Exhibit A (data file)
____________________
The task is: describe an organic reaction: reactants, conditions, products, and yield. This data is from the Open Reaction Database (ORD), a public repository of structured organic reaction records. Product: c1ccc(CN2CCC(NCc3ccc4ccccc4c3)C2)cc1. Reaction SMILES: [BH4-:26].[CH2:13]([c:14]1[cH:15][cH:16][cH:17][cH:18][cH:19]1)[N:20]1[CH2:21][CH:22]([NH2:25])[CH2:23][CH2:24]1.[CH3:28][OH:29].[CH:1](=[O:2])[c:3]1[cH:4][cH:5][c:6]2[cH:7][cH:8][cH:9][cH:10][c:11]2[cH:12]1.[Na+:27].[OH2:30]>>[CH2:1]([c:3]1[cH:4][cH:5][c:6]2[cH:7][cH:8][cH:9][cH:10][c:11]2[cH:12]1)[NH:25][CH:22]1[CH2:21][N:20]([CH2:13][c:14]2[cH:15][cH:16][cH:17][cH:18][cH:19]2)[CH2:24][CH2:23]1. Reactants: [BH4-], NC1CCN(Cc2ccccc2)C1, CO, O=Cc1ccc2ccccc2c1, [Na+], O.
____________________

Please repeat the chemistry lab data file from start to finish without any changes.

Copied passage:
The task is: describe an organic reaction: reactants, conditions, products, and yield. This data is from the Open Reaction Database (ORD), a public repository of structured organic reaction records. Product: c1ccc(CN2CCC(NCc3ccc4ccccc4c3)C2)cc1. Reaction SMILES: [BH4-:26].[CH2:13]([c:14]1[cH:15][cH:16][cH:17][cH:18][cH:19]1)[N:20]1[CH2:21][CH:22]([NH2:25])[CH2:23][CH2:24]1.[CH3:28][OH:29].[CH:1](=[O:2])[c:3]1[cH:4][cH:5][c:6]2[cH:7][cH:8][cH:9][cH:10][c:11]2[cH:12]1.[Na+:27].[OH2:30]>>[CH2:1]([c:3]1[cH:4][cH:5][c:6]2[cH:7][cH:8][cH:9][cH:10][c:11]2[cH:12]1)[NH:25][CH:22]1[CH2:21][N:20]([CH2:13][c:14]2[cH:15][cH:16][cH:17][cH:18][cH:19]2)[CH2:24][CH2:23]1. Reactants: [BH4-], NC1CCN(Cc2ccccc2)C1, CO, O=Cc1ccc2ccccc2c1, [Na+], O.